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Posted: February 17, 2012

How to create the perfect social media team

Here's a great way to win more fans

Katrina Padron

Social media can seem overwhelming. Let's face it, if you are running a business, you are really busy running the business, right? Have you ever thought, "I just want someone else to do it for me!" You're in luck. Just like other projects in your business you can train your staff to use social media to create relationships with your customers and get your business out there.

Here's everything you need to know about getting your team ready for the social media frontlines.

Start with a recruiting session. Depending on the size of your team, you might be able to hand select this team or you could ask for input from your managers. Be strategic. Look for passionate, tech savvy people who are skilled communicators.

Tell people what you are doing and why. Try a script like this: "Our vision for 2012 is to reach out to more fans, build partnerships and attract more people to our brand. We are getting on Facebook and are looking for passionate, tech savvy team members who want to join us."

Plan a training session. When you have a handful of people committed to your social media team, schedule a training session. These meetings are most effective when everyone can see the same screen. If your team is local, your training session could be done in training room with your computer screen projected. If that is not an option, use an online webinar service provider with screen sharing options. The best free resource for screen sharing is Skype or www.anymeeting.com.

Create your presentation. Cover each of these topics:

1. Your purpose. The most effective way to use social media is to build relationships with your customers. Your purpose might be to create a community of fans who love what you do and happily spread the good word.

2. Set frequency expectations. Plan to have a few posts each day. Depending on the size of your team that might mean that one person posts one time per day or maybe just a couple times a week.

3. Set content expectations. The biggest social media question is "I'm on Facebook and Twitter, what do I say?" You really have to know your target customer but use "e-cubed." E-cubed is educate, empower and entertain. Consider your ideal target fan and brainstorm posts that they would find educational, empowering and entertaining.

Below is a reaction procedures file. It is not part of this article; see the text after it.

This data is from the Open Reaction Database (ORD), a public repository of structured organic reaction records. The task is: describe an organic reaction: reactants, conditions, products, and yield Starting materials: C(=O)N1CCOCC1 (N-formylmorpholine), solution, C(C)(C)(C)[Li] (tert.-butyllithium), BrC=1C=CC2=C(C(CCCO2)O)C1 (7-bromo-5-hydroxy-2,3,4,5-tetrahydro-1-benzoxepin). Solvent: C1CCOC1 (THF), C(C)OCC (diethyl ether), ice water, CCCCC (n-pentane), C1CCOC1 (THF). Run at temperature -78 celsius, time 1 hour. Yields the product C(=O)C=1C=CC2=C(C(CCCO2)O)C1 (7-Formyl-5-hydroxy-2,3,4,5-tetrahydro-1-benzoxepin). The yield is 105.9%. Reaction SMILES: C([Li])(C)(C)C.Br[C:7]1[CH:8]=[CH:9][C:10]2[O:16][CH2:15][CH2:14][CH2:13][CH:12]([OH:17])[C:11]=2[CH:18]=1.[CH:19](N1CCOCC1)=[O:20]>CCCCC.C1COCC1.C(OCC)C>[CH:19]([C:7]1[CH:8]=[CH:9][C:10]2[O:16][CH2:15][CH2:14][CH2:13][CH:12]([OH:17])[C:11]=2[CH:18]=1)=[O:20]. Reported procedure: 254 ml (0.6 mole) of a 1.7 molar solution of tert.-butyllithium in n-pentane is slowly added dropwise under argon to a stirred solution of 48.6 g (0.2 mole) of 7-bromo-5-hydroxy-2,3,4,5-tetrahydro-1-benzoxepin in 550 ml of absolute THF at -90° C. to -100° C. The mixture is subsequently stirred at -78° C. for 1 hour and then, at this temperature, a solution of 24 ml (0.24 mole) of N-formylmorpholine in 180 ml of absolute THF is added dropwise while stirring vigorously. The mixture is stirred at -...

a. You are a commercial interior designer. Your target is decision maker at a development company. They might find "how ‘green' design innovations are impacting the bottom line" educational and empowering. Post that.
b. You have an antique furniture shop. Your target is an interior designer. It might be entertaining and educational to know the history of the piece or it might be empowering to know how to restore the piece. Post that.

4. Determine your ratio between relationship building and self promotion. A common issue to address beforehand is how many relationship-building posts you want in comparison to how much self-promotion would you like to see. I recommend the 80/20 rule - 80 percent relationship-building and 20 percent self-promotion. That ratio will help you achieve your goal of creating communities of fans who love what you do and happily spread the good word.

5. Give admin access. Giving your team members admin access will allow your team to create posts as your business rather than their personal profile. Your fans will only see your business profile picture instead of the individual person's picture. If you would like to know who the post came from and to encourage ownership, ask your team to type "-their name" after each post. To set up admin access you will need their personal email address that they use to login to Facebook and they will need to "Like" your business' Facebook page. Watch this tutorial to learn exactly how to set up admin access.

Develop your Social Media Guidelines. Require that every team member read, sign and adhere to your established social media guidelines. You are allowing your team members to communicate with fans on your behalf and want to make sure they uphold the brand standards, represent your business in a favorable light and maintain ongoing contact with you regarding concerns or progress. Feel free to use this sample.

You are busy running your business. Put these steps in action to lead your team to your social media goals: reach out to more fans, build partnerships and attract more people to our brand.

In the comments below, I'd love to hear what your biggest social media challenges are. I'll be there to help address them.

Katrina is an award-winning director of marketing who (at age 28) left her successful career to pursue her passion – building communities of raving fans for your business.  With a degree in education, a master’s in sociology from DePaul University and a career in marketing, she found a way to leverage her powerful creative and strategic strengths, pursue her passion and share her uncommon talents with the world. Katrina offers smart, simple, social media ideas to create a community of fans who love what you do and happily share your products and services with their friends. Get your free tools here. To connect with Katrina "like" facebook.com/katrinapadronstudios or visit www.katrinapadron.com
 

 

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